Dear Free—What y’all say is true and wise. But Sister Alma Rose believes that children can be raised to be independent and self-aware. So often, children are admonished to be “unselfish,” but as Yongey Mingyur Rinpoche has said in his marvelous book The Joy of Living: Unlocking the Secret and Science of Happiness, “Everybody wants to be happy.”  We just can’t help it. The difficulty is figuring out what balance of “selfish” and “selfless” acts and compromises will bring us the greatest satisfaction.

Every choice we make, regardless of our age, is the choice we believe will bring us closest to happiness. Sometimes we’re wrong. Children figure out pretty fast that if they hog all the toys, yes, they have all the toys, but nobody else will want to play with them.Rinpoche_The_Joy_of_Living

Take care of y’all’s self

Sister Alma Rose might not use the phrase “center of the universe,” as y’all did, but she understands what y’all mean. Lovely Cheryl Richardson has written a book called The Art of Extreme Self-Care: Transform Your Life One Month at a Time. Sister Alma Rose has not read this book, but she is inspired merely by the title (just as the brilliant book title Don’t Sweat the Small Stuff… and It’s All Small Stuff hardly makes it necessary to read the book).

Sister Alma Rose supposes — although, as mentioned, she has not read the book — that Cheryl Richardson advises her readers to refrain from guilt and worry, and to be aware of those times when y’all’s stress levels threaten to push y’all over the edge. Sister Alma Rose also supposes that taking a nice, long, relaxing bath with bath salts that smell like a summer flower garden, or, sometimes, cucumbers, is not the only antidote to dangerous stress that Cheryl Richardson recommends, if at all.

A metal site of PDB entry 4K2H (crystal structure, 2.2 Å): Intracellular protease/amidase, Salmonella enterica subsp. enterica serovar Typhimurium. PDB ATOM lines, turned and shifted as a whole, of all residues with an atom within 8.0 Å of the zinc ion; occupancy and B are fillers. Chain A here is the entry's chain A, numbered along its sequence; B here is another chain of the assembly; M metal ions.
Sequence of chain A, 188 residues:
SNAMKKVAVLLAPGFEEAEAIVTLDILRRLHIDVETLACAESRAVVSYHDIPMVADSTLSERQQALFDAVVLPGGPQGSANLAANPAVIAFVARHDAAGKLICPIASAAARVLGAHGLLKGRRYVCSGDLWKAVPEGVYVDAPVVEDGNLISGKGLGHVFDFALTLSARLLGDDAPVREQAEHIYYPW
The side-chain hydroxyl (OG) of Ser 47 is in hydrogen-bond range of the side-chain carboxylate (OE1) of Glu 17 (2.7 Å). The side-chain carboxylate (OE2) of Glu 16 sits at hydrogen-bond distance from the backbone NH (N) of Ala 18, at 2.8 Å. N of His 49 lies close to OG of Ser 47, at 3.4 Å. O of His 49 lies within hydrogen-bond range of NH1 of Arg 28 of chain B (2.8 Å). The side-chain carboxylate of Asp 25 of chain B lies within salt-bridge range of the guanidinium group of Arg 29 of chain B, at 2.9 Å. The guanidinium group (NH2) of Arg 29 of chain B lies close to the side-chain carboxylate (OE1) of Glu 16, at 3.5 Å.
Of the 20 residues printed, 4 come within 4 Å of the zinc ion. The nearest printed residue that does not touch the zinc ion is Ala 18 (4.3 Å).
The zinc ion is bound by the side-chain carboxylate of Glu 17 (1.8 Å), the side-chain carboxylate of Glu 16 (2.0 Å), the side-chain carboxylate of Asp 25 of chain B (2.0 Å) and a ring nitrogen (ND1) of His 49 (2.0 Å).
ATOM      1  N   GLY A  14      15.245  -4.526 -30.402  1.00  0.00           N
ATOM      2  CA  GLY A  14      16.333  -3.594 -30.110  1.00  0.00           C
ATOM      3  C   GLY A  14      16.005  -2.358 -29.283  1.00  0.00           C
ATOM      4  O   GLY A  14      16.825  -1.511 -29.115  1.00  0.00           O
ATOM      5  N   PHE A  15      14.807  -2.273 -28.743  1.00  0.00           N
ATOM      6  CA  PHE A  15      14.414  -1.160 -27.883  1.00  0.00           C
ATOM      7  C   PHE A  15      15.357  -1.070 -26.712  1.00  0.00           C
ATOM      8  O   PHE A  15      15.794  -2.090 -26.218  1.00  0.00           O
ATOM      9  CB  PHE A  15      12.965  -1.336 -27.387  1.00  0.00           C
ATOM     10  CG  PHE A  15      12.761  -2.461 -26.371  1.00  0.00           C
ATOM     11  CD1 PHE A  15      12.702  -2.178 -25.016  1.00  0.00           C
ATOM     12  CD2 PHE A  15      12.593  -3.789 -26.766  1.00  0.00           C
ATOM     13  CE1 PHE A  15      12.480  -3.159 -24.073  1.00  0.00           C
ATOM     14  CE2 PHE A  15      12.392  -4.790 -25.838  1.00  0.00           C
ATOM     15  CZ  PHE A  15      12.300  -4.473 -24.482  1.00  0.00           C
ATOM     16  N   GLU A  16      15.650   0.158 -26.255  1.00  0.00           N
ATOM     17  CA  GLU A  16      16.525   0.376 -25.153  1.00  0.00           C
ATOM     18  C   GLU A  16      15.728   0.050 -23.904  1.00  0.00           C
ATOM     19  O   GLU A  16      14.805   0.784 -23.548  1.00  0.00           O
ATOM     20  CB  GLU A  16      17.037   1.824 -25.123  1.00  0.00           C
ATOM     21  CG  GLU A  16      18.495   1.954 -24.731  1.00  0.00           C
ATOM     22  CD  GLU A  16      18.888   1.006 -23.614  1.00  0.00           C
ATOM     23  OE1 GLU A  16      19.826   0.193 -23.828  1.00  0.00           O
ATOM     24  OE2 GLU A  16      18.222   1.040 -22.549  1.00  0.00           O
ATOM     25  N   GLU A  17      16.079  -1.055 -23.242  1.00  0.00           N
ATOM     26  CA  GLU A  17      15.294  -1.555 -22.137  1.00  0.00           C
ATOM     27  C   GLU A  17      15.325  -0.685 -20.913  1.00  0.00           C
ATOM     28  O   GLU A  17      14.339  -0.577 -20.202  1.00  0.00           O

Sister Alma Rose believes it’s a damn shame that folks have to be reminded to stop doing the things that make them sick.

The Art of Extreme Self-Care, by Cheryl Richardson

The Art of Extreme Self-Care, by Cheryl Richardson

Find y’all’s balance

Sister Alma Rose has found, in her exceedingly long life, and this is just one of many (of Sister Alma Rose’s lives, that is), that y’all must always endeavor to have a life in balance, in which there is time for y’all to do what y’all love, even if y’all have nineteen children and a herd of pet llamas. And even children should learn to meditate, in order to find their true and genuine selves, which will unfailingly lead them to their dharma, their unique and particular path of joy and righteousness.

May God bless you, and when God shows y’all that path with neon signs and balloons and arrows and horns and whistles, as God is wont to do, may y’all be paying attention and not picking y’all’s nose or watching Gilligan’s Island reruns.

llama

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The_Rules_frontcover

Praying for Many

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Sister Alma Rose: How to Pray for Multitudes

cartoon_interracial_group

Sister Alma Rose Q & A

Dear Sister Alma Rose — I am on my church’s prayer chain, and people in the church make prayer requests, usually for loved ones who are sick, many of whom I know personally but more of whom I don’t. Some of the requests are for “the troops in Iraq and Afghanistan” or “the beleaguered and starving in Darfur.” I also pray daily for my own friends and family. I do not know how to pray, genuinely and with love, for so many people. Can you help? cartoon_group_2